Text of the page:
Skip to Content, Navigation, or Footer.

‘The perfect intersection’: Brown MASH fosters community for students with mixed API identities

Group uses discussions, socials to bond over unique ‘joys and struggles’

<p>This spring, MASH will co-host a week-long celebration commemorating the Loving v. Virginia case that declared laws against interracial marriage unconstitutional.</p><p></p><p>Courtesy of Brown Mixed Asian-Pacific Islander Student Heritage Club</p>

This spring, MASH will co-host a week-long celebration commemorating the Loving v. Virginia case that declared laws against interracial marriage unconstitutional.

Courtesy of Brown Mixed Asian-Pacific Islander Student Heritage Club

When Sydney Pearson ’25 joined the University’s Mixed Asian-Pacific Islander Students’ Heritage Club, it was one of the first times she had encountered a space dedicated specifically to multiracial students. And while MASH’s focus on mixed Asian-Pacific Islander identity “can sound hyper-specific to some,” Pearson wrote in an email to The Herald that she quickly found the club to be “incredibly inclusive (and) expansive.”

From deep discussions to lighthearted socials, MASH hosts on-campus events aimed at building community for students with mixed API identities. The club, originally founded in 2002. is the only on-campus affinity group specifically for students with mixed API identities, according to Pearson, who now serves as the group’s social chair. And in recent meetings, the group has seen greater turnout than expected, Pearson wrote.

According to MASH President Nova Dea ’24, the club is ideal for students with mixed API identities who “don’t really fit into either one of their identities perfectly.” 

Dea, who is half Chinese and half Hispanic, said she had struggled to build a sense of belonging in other affinity groups that she initially joined. Dea then joined MASH, which she said is “the perfect intersection” between her two identities. Now, she wants to help foster a community “where everyone feels that they belong.”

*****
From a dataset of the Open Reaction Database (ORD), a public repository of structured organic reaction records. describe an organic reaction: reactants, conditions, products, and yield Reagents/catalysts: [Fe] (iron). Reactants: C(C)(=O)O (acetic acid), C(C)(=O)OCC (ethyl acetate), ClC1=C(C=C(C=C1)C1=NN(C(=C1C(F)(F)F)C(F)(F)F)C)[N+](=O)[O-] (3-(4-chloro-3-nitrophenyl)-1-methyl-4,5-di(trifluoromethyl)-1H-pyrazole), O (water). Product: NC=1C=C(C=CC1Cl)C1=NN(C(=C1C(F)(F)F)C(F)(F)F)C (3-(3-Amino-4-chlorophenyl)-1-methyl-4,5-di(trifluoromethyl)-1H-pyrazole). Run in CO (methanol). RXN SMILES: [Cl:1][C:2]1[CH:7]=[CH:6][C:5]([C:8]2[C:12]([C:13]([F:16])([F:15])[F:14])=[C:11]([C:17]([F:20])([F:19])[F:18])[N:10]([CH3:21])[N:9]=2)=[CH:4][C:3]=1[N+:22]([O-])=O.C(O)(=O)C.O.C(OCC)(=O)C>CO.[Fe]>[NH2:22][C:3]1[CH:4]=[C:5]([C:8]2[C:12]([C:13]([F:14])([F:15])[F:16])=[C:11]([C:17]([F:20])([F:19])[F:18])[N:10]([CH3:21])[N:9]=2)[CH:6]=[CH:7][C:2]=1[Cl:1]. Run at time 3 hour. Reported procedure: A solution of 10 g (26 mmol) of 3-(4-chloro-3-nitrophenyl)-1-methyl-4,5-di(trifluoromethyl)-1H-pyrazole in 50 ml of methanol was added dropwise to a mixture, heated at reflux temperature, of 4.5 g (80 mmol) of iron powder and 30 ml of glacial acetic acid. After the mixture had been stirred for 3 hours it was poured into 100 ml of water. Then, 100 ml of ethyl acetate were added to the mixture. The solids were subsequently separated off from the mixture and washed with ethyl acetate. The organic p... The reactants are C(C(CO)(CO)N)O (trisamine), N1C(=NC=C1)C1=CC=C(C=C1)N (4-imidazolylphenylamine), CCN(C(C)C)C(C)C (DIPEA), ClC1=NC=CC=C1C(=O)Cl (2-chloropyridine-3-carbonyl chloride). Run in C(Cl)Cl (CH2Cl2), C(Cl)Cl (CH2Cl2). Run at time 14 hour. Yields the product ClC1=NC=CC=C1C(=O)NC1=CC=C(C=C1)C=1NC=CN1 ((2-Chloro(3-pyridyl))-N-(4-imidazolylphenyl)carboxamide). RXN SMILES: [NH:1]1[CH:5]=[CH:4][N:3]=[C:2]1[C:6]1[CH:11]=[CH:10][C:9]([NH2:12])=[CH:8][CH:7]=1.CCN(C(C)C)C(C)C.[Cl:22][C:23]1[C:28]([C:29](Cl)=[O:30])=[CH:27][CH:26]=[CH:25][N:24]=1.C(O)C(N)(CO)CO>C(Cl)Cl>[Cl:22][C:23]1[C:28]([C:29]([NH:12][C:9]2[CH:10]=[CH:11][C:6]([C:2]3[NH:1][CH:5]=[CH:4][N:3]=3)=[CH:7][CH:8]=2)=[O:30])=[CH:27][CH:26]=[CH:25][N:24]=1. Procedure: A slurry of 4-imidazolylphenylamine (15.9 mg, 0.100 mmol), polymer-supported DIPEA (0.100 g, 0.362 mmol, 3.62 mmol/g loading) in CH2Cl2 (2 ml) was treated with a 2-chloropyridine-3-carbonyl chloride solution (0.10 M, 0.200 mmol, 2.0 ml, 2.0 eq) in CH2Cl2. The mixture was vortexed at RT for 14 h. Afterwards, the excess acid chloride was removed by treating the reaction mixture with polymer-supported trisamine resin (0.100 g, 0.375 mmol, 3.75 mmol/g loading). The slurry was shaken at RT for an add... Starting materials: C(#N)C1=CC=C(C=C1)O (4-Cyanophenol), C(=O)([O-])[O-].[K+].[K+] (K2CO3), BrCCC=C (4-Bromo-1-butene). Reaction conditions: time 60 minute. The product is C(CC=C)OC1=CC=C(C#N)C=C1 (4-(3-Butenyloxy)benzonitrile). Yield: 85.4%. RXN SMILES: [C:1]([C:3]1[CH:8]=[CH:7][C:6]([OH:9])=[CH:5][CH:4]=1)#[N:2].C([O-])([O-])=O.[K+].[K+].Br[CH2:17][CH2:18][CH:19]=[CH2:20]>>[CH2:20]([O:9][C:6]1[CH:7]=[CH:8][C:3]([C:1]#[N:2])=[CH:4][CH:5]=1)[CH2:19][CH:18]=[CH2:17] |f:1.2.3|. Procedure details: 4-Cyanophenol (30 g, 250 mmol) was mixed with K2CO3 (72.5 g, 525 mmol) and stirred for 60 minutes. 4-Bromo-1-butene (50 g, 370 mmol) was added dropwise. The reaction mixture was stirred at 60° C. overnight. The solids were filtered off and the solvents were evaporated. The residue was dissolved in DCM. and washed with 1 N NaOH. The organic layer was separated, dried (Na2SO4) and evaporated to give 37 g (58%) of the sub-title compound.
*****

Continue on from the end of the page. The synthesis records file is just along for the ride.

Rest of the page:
ADVERTISEMENT

The club carves out a needed space for students with mixed API identities on campus, said MASH Vice President Zane Darden ’24. He said that while he has noticed many such students at Brown, he has found few spaces at the University designated specifically for them.

According to Darden, MASH provides a setting for students to engage in discussions about their identities and issues present in mixed API communities. “We seek to create a community where people can just meet (each other) that have similar backgrounds,” he said, adding that many students with mixed API identities bond over common “feelings, sentiments and experiences” about their positionality. 

Pearson wrote that the group primarily holds two types of events, discussions and socials. At discussion meetings, members address personal experiences with their identities, such as imposter syndrome, dating and anti-Asian racism. In social meetings, members can make new friends, bonding over activities like cooking workshops, craft nights and movie nights.

Hosting both types of meetings “brings a lot of vulnerability and a deeper sense of community to our club,” Pearson wrote. The group uses the combination to share the “joys and struggles that are often unique to mixed API.”

This spring, alongside Brown’s Organization of Multiracial and Biracial Students — another campus group for students with multiracial identities — MASH will organize Loving Week, a celebration commemorating the Loving v. Virginia case that declared laws prohibiting interracial marriage unconstitutional.

The group is also building connections across campus through collaborative events with other student organizations, Dea said, citing future events with the Brown Filipino Alliance and Brown Outing Club.

“While general API groups have always been more than welcoming to me, I never felt completely comfortable sharing the whole range of my identity in those places,” Pearson wrote. “MASH is a group that I feel like I truly fit into, without having to add in disclaimers or feel like I don't relate, and that's a really special feeling.”

ADVERTISEMENT


Popular


Powered by SNworks Solutions by The State News
All Content © 2024 The Brown Daily Herald, Inc.